Obtaining a credit report early on in the home buying process is important because if there are discrepancies on your reports you must write to the bureaus and request that they are corrected. Depending upon how busy the bureaus are, this process can take up to months. Fixing errors on your credit history can result in a higher credit score and improvements in your credit score may qualify you for a lower interest rate. A loan with even a .25% lower interest rate can save you thousands of dollars over the course of your loan.

It is also important to note that pulling your own credit report will not lower your credit score in any way, this only happens when companies, like banks pull your history in attempt to approve you for items such as loans and credit cards.

Research Potential Loan Programs and Lenders

A house loan is often the largest and longest term of a loan that many individuals will ever receive in their lifetimes. Therefore, time should be taken to review potential lenders and loan programs that you may qualify for. For example, if you have a not so perfect credit history or need a low down payment you might want to see if you qualify for a FHA loan. If you are a veteran you may qualify for a Veteran’s Administration loan, which among other things allows individuals to put no money down without having to pay Private Mortgage Insurance. Some lenders offer special rebates, promotions, and programs for home buyers that ease the expenses involved with buying a home. Individual lenders vary in the interest rate they charge and the fees involved in the loan process. Even the nonrefundable application fee for some banks is upwards to $500, so it is important to research a bank and become satisfied with the loan programs they offer before you apply.

Get Prequalified/Preapproved

There is a big difference between getting prequalified and preapproved for a loan. When you get prequalified for a loan there are generally no fees involved and the bank gives you a rough estimate as to what they would give you for a loan based on the information you’ve provided them. It is not completely accurate and many sellers will not accept offers from buyers who are only prequalified. When you get preapproved for a loan you will have to provide more documentation and pay an application fee. When you are preapproved the bank generally states that you are eligible for the exact amount of your preapproved amount, granted that all the information you have provided to them is accurate.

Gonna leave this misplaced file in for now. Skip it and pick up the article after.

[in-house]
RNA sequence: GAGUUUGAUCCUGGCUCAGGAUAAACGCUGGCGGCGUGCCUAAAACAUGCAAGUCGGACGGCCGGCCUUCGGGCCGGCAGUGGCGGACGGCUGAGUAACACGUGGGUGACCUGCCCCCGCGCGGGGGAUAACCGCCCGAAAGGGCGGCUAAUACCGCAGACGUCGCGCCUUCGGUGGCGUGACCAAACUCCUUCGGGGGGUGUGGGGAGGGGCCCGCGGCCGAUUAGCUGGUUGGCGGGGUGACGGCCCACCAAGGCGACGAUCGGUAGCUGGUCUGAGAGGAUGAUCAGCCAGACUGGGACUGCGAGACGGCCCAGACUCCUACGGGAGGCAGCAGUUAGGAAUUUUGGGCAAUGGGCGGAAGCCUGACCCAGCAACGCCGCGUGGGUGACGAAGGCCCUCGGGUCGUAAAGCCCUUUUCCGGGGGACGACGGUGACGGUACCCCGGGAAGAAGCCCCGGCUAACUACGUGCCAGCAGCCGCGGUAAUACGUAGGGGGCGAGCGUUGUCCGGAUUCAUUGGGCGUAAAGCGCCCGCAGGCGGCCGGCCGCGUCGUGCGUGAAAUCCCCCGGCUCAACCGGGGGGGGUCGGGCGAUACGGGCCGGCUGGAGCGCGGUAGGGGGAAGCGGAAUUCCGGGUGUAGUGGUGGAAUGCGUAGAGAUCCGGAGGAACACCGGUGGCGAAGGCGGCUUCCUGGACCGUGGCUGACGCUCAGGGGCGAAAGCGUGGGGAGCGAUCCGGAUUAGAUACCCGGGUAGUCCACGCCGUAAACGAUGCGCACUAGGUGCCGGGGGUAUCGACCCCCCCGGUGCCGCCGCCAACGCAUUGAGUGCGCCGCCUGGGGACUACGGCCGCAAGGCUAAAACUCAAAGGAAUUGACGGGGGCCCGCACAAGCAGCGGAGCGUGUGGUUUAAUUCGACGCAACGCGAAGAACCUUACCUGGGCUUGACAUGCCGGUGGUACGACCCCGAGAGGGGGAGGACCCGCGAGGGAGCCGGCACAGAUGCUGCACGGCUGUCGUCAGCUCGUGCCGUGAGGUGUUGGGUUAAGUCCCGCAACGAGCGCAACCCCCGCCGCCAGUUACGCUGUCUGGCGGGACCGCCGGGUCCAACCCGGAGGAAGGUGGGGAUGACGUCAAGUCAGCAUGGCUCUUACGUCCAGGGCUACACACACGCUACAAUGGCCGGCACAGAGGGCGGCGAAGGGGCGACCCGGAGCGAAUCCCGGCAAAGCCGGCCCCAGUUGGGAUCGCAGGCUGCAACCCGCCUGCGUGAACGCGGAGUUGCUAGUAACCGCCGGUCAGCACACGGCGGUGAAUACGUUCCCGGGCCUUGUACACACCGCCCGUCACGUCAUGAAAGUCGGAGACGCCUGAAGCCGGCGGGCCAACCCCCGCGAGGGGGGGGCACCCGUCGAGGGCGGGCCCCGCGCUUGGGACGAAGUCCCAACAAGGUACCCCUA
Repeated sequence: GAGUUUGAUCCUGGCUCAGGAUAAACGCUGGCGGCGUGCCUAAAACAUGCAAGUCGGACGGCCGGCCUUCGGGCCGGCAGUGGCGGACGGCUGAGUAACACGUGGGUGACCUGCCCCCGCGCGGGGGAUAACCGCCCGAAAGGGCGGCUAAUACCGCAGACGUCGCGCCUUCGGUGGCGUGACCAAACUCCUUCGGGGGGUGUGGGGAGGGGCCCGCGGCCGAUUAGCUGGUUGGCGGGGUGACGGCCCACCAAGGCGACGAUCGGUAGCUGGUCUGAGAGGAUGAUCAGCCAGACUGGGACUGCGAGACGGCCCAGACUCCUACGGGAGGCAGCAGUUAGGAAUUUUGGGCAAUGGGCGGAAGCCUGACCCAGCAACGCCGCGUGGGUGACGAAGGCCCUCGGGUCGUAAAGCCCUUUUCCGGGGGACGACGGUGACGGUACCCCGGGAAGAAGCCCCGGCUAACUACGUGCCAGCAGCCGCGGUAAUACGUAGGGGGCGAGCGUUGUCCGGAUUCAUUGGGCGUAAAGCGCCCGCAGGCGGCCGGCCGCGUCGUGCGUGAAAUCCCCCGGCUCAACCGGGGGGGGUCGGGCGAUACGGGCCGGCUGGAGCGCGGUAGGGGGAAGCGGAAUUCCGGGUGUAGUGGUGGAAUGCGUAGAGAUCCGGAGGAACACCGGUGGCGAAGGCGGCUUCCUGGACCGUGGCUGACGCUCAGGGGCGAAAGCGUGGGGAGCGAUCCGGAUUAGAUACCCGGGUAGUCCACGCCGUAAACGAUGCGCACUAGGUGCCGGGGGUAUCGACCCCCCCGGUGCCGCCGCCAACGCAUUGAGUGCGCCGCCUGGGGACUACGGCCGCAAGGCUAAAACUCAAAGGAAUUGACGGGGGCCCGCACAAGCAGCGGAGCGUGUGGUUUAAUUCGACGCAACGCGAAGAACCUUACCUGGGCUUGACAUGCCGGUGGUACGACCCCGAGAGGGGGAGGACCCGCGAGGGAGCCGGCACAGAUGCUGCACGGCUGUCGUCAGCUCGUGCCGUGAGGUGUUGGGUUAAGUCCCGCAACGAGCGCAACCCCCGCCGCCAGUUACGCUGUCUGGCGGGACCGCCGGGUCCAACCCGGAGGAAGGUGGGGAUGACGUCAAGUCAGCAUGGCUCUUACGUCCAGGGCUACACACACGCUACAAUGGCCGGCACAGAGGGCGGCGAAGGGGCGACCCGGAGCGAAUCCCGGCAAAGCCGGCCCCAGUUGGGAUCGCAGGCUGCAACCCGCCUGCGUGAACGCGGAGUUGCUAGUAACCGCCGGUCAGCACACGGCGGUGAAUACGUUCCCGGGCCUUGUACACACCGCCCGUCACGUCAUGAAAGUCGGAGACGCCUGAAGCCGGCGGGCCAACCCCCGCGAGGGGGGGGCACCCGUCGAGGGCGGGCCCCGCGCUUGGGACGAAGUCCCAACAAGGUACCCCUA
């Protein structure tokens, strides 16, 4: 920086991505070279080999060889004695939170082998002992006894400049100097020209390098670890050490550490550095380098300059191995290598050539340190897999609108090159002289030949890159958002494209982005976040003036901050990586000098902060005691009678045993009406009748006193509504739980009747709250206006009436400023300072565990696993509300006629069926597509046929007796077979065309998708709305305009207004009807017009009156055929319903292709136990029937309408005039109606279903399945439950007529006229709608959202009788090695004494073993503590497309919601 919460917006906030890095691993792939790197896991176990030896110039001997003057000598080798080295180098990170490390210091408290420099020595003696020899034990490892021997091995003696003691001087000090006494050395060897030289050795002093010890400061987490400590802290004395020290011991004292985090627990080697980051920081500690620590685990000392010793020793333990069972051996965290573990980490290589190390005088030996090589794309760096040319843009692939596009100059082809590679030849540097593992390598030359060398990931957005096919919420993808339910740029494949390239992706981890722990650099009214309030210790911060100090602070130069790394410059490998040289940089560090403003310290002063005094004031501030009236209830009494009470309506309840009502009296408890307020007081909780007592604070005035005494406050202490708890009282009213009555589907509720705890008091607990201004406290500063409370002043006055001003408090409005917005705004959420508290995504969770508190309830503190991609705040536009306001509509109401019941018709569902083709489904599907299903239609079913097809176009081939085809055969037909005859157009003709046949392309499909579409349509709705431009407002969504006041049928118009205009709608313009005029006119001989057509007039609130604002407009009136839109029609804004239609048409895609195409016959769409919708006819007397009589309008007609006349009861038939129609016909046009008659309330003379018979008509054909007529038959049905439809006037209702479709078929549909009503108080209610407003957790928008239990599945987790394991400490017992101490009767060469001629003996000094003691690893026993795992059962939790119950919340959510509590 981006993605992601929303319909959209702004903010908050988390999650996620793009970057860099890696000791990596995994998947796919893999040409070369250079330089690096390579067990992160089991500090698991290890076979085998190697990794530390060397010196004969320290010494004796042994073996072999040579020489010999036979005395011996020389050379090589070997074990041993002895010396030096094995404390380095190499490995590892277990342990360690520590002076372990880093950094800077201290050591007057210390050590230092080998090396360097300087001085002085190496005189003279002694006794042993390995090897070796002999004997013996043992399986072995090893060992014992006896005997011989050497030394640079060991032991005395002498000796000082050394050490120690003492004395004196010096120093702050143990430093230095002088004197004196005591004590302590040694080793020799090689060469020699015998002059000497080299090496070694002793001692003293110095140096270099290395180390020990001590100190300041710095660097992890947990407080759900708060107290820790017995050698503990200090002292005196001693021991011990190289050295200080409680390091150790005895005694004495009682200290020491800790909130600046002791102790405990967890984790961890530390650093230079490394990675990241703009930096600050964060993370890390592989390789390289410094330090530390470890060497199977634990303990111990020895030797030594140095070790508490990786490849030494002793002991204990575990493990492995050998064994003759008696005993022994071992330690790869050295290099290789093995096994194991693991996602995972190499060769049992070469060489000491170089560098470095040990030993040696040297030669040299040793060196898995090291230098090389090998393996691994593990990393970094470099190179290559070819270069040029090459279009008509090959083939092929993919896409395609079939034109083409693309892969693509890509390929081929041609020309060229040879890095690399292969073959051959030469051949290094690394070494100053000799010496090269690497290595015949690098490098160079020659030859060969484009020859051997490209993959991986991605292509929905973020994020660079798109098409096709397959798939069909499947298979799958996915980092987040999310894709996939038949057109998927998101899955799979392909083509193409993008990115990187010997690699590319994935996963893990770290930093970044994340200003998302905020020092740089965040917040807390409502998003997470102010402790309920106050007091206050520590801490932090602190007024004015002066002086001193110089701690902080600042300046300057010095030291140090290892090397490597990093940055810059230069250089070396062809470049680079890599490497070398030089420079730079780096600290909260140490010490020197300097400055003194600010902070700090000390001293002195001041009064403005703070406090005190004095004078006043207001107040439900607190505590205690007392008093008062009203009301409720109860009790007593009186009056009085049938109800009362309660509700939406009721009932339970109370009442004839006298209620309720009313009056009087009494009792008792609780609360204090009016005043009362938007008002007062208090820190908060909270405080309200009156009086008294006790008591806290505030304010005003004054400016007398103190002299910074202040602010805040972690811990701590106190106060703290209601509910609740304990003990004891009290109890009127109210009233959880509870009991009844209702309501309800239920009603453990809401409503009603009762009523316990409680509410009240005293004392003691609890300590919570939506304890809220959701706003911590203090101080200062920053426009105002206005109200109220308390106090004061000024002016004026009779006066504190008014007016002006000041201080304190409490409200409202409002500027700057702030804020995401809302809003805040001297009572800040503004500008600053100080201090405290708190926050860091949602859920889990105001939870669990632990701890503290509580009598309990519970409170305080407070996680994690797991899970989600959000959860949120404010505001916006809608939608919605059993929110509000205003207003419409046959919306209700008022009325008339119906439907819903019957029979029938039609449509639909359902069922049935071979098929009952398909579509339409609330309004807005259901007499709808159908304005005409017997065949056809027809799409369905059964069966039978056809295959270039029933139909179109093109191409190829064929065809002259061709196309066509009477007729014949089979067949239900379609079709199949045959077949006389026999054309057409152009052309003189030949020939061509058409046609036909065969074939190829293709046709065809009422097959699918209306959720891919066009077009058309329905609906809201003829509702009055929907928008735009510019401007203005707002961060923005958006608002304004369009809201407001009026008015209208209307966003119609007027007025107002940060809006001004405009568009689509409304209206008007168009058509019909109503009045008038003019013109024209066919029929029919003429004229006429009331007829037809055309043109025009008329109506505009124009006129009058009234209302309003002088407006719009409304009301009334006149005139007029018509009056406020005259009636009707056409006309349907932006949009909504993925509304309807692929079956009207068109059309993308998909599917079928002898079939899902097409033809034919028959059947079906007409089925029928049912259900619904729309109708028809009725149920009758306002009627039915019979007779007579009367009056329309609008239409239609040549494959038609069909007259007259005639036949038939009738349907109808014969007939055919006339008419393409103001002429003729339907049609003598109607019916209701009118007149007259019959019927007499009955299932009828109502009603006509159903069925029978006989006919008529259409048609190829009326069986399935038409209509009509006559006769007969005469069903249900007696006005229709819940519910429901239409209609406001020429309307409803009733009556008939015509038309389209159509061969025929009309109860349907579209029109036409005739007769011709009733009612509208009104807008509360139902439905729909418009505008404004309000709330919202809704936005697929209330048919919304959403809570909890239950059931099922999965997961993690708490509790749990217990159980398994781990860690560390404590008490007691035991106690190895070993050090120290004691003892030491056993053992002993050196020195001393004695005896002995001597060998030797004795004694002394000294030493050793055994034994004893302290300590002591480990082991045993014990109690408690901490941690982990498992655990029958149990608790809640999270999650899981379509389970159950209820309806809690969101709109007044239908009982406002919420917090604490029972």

If you’ve decided that you are ready to buy a house one of the very first steps you should take is to get prequalified for a loan. Before going out to look at houses that may potentially be out of your price range, get prequalified for a loan so you know what houses you should be looking at. If after getting prequalified you find that you qualify for a lot less than you anticipated for, ask the lender what you could do to qualify for a larger loan. You may discover that your debt to income ratio is too high or that the length of your credit history is too short. You may then decide to reduce some of your debt or if you are satisfied with the amount you may decide to get preapproved for a loan.

Determine How Much you Can and Want to Spend

Now that you have checked your credit history, and have gotten prequalified or preapproved for a loan you must determine how much you can really afford to spend. Do not blindly assume that you will be able to afford the payments your lender says you can. Keep in mind that lenders often push the limits of your loan to the outer boundaries, in order to get you the biggest loan possible and to make more money. If the mortgage payment you qualify for is a lot more than your current mortgage or rent payments look at the new value realistically. Can you REALLY afford that payment? Can you live comfortably with that much less money per month? If you are used to renting, keep in mind that you will now be responsible for repairs, yard work, insurance, and taxes. Do not tell yourself that you will give up certain activities or change your lifestyle in order to afford your new payment.